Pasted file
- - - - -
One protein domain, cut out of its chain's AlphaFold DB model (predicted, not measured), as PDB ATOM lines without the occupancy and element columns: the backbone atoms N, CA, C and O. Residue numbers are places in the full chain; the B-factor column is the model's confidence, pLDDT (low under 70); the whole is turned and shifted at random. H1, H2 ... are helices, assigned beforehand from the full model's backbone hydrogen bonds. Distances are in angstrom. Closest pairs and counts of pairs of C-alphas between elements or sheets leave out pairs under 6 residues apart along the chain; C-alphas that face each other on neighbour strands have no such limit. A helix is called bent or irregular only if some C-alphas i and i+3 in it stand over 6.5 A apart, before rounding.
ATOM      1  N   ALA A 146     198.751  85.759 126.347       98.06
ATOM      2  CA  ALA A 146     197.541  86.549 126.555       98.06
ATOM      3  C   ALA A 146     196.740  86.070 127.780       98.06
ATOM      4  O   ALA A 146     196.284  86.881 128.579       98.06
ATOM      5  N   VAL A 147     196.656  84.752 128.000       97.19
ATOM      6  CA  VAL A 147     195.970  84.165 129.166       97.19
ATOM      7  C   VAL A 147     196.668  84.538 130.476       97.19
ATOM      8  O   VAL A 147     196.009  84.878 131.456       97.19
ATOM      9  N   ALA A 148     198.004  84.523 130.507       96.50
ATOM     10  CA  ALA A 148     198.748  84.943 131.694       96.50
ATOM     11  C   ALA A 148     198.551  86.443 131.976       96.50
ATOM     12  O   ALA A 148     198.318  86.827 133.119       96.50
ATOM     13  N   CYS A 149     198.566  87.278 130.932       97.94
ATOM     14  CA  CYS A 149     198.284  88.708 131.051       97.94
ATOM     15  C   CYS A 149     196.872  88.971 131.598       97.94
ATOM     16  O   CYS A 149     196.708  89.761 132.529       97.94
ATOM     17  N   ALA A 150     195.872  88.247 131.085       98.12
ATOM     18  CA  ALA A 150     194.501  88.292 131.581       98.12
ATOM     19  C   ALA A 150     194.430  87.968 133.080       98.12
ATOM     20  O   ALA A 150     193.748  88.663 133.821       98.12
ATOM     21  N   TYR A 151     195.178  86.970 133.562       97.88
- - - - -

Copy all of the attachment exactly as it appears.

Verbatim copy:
One protein domain, cut out of its chain's AlphaFold DB model (predicted, not measured), as PDB ATOM lines without the occupancy and element columns: the backbone atoms N, CA, C and O. Residue numbers are places in the full chain; the B-factor column is the model's confidence, pLDDT (low under 70); the whole is turned and shifted at random. H1, H2 ... are helices, assigned beforehand from the full model's backbone hydrogen bonds. Distances are in angstrom. Closest pairs and counts of pairs of C-alphas between elements or sheets leave out pairs under 6 residues apart along the chain; C-alphas that face each other on neighbour strands have no such limit. A helix is called bent or irregular only if some C-alphas i and i+3 in it stand over 6.5 A apart, before rounding.
ATOM      1  N   ALA A 146     198.751  85.759 126.347       98.06
ATOM      2  CA  ALA A 146     197.541  86.549 126.555       98.06
ATOM      3  C   ALA A 146     196.740  86.070 127.780       98.06
ATOM      4  O   ALA A 146     196.284  86.881 128.579       98.06
ATOM      5  N   VAL A 147     196.656  84.752 128.000       97.19
ATOM      6  CA  VAL A 147     195.970  84.165 129.166       97.19
ATOM      7  C   VAL A 147     196.668  84.538 130.476       97.19
ATOM      8  O   VAL A 147     196.009  84.878 131.456       97.19
ATOM      9  N   ALA A 148     198.004  84.523 130.507       96.50
ATOM     10  CA  ALA A 148     198.748  84.943 131.694       96.50
ATOM     11  C   ALA A 148     198.551  86.443 131.976       96.50
ATOM     12  O   ALA A 148     198.318  86.827 133.119       96.50
ATOM     13  N   CYS A 149     198.566  87.278 130.932       97.94
ATOM     14  CA  CYS A 149     198.284  88.708 131.051       97.94
ATOM     15  C   CYS A 149     196.872  88.971 131.598       97.94
ATOM     16  O   CYS A 149     196.708  89.761 132.529       97.94
ATOM     17  N   ALA A 150     195.872  88.247 131.085       98.12
ATOM     18  CA  ALA A 150     194.501  88.292 131.581       98.12
ATOM     19  C   ALA A 150     194.430  87.968 133.080       98.12
ATOM     20  O   ALA A 150     193.748  88.663 133.821       98.12
ATOM     21  N   TYR A 151     195.178  86.970 133.562       97.88